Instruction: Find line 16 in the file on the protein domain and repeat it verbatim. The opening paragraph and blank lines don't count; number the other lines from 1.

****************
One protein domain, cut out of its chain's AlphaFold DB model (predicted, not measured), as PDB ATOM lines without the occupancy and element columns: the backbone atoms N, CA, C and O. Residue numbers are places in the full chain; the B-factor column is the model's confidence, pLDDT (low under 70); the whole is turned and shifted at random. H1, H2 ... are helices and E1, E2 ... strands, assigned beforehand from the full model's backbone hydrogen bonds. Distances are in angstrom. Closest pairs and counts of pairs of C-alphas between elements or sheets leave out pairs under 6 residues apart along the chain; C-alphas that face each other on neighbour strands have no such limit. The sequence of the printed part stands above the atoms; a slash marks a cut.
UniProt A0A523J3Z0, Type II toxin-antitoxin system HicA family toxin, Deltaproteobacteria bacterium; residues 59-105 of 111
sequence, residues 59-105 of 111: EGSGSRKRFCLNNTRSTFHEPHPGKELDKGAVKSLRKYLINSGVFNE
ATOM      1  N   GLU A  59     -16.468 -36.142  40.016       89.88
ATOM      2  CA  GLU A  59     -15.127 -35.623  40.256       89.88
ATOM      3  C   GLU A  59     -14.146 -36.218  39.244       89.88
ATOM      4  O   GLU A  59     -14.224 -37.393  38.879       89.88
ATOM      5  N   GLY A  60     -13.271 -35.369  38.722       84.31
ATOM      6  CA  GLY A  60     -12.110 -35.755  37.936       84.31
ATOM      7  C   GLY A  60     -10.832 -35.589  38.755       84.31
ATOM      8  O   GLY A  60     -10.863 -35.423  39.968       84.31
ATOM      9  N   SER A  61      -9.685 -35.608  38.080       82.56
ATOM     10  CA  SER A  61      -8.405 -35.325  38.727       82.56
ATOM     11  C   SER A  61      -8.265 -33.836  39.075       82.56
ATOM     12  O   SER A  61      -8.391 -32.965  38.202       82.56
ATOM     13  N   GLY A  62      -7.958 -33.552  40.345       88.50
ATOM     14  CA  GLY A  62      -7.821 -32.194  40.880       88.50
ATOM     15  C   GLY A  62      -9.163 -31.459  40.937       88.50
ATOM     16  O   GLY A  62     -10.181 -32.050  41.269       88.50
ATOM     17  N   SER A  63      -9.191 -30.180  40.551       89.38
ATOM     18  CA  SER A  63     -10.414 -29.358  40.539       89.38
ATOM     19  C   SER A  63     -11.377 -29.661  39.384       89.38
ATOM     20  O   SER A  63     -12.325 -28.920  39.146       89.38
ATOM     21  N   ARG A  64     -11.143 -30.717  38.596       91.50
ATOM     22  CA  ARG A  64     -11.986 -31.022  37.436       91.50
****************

ATOM     14  CA  GLY A  62      -7.821 -32.194  40.880       88.50